"Why I gave half a million pounds to my staff"

Personal Group CEO Deborah Frost on working families, self-belief and returning to corporate life from a start-up.

by Kate Bassett
Last Updated: 13 Feb 2020

Deborah Frost left the corporate world in 2003 to start her own business, reward consultancy Innecto. She sold the company to Personal Group last year for £3m – and is now at the helm of the whole group, making her one of just 16 female CEOs at an AIM-listed company. She tells us why she waited until her mid-thirties to start her own business, what she did with the windfall from the sale, and why bosses need to be more imaginative.

On starting her own business:

I always knew I wanted to start my own business – but I didn’t do it until I was 35. I wanted to get corporate experience under my belt first so I worked for Marks & Spencer, Nationwide and consultancy firm Towers Perin. It’s much better to learn on someone else’s dollar. Before I quit corporate life, I spent six months doing my “day job” and planning my own business in the evenings and weekends. When I launched specialist reward consultancy Innecto, I felt “ready” and I had clients right from the get-go because I’d built up such a strong network. If you try and start a business straight out of uni, the odds are stacked against you: you’re not used to working with people from different backgrounds and generations, you don’t have contacts, and you have no idea how corporates actually “do stuff”.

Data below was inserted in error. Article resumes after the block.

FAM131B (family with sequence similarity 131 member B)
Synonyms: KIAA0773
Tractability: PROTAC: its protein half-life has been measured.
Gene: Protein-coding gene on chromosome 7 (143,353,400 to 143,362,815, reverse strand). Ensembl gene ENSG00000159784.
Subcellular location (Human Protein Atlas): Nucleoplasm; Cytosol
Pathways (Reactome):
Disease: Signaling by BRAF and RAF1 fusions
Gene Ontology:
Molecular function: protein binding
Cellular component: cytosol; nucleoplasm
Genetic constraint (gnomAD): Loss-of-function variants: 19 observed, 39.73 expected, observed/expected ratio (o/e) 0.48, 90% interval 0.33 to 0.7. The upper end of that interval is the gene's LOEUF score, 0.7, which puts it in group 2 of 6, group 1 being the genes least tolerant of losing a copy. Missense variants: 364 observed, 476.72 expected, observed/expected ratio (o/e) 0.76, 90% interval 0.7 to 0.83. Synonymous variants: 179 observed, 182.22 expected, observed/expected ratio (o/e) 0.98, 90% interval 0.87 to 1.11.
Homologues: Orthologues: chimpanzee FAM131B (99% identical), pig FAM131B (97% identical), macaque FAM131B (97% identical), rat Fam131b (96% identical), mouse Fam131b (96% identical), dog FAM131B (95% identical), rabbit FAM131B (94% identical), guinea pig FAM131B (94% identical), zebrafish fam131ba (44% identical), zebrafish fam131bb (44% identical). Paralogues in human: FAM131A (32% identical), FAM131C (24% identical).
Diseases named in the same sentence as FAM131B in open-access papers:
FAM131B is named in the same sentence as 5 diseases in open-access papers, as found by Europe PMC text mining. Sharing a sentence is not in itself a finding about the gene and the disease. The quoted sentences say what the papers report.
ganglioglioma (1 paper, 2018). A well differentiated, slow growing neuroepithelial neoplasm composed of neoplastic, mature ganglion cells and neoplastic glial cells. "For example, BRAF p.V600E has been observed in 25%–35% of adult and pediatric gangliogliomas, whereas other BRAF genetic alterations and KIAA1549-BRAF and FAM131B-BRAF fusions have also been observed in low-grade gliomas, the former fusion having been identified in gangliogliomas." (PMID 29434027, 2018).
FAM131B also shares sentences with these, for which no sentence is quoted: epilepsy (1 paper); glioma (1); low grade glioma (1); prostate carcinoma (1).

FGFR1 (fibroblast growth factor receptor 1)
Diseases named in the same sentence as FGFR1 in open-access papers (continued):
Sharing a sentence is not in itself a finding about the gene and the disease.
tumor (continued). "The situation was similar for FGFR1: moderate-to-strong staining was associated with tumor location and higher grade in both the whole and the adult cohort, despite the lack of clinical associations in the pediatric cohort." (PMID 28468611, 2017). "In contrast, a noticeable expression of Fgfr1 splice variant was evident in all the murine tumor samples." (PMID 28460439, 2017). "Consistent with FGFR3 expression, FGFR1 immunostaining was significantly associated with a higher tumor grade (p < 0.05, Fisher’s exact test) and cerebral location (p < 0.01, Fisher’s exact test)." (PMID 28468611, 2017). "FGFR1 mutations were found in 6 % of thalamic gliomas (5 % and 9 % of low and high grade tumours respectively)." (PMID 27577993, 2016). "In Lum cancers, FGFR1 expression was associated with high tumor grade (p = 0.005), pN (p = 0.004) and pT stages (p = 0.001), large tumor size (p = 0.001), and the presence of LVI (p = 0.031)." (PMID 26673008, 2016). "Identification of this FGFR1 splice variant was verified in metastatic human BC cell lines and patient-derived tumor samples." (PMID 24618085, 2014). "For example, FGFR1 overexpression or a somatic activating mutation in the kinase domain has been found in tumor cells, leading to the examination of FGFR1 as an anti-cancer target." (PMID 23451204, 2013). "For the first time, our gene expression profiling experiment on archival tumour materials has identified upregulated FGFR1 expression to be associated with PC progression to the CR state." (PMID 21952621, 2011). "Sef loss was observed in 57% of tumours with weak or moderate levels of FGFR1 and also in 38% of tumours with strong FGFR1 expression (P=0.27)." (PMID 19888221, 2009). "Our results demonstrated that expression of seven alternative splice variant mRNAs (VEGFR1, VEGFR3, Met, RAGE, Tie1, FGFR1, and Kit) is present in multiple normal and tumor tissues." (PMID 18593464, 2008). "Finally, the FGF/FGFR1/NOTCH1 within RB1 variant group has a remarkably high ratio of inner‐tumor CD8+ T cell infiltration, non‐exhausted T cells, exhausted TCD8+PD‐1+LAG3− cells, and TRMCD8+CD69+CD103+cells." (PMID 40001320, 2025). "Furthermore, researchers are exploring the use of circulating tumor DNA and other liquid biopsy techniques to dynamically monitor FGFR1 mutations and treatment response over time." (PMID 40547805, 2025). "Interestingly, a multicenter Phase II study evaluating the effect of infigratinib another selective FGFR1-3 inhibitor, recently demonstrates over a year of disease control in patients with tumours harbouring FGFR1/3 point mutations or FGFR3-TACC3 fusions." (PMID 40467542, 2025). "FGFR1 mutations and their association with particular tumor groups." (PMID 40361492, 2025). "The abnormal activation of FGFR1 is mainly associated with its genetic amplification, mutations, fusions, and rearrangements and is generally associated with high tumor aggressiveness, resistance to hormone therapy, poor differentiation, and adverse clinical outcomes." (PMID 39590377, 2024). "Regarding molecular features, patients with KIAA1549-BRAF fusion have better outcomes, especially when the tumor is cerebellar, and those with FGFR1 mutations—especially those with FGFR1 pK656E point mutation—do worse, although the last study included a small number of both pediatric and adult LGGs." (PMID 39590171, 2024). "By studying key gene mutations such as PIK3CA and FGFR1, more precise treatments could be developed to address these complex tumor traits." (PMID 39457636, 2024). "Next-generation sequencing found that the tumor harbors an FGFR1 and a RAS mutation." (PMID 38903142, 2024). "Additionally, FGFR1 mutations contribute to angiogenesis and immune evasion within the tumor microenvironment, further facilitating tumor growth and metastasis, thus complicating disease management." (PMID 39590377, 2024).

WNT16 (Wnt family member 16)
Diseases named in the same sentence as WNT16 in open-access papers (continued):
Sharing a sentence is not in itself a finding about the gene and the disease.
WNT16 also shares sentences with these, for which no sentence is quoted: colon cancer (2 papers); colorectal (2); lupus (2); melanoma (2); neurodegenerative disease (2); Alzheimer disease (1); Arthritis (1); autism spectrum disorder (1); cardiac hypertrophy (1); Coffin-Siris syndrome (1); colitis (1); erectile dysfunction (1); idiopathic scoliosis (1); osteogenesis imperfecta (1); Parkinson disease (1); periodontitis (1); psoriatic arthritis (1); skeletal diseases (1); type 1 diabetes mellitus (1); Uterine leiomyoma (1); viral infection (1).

On shared success:

I sold Innecto to Personal Group last year for £3m. As Personal Group is an AIM-listed company, we had to keep the deal under wraps until everything was signed and sealed. On the day we announced the acquisition, I told my 16 employees that I was giving £500,000 of the sale money back to them. It was a shared success – so I wanted everyone to reap the rewards. Employees who had worked for Innecto for more than six years received a full year’s salary. That was a pretty amazing day.

On gender equality:

Personal Group didn’t just buy my business, they asked me to become CEO of the whole group: a company with more than 250 employees and revenues topping £55m last year. If I’m honest, my first thought was: “I don’t know if I can do this”. The chairman and deputy chairman convinced me to take the job by reminding me that any bloke would jump at the chance. I’d joined the board of Personal Group as a non-executive in 2015 so they knew me, they trusted I had the right experience, and they believed I could do the job: I just had to believe in myself. 

There are 950 companies listed on AIM. Of the top 200 (valued at more than £100m), only four have female CEOs. That gender gap is even worse than the FTSE 100. I want to fly the flag and say to other women “you can do this too”. 

On the “family penalty”:

People say that women pay a “motherhood penalty” at work but actually I think there’s a “family penalty”. Parents who work full time lose out on time with their kids, while parents who work part-time can lose out in their careers. The concept of a five-day work week feels really outmoded to me. We need to be far more imaginative in how we structure jobs. Full-time shouldn’t be the default option. Research proves you can be far more productive and creative when you work part-time. 

We will be showcasing the country’s remarkable, talented, visionary and ground-breaking businesswomen of all ages, at every level and across all sectors, and those companies and colleagues that are helping them to succeed. Enter the Inspiring Women in Business Awards here.

Image: Courtesy of Deborah Frost/Personal Group

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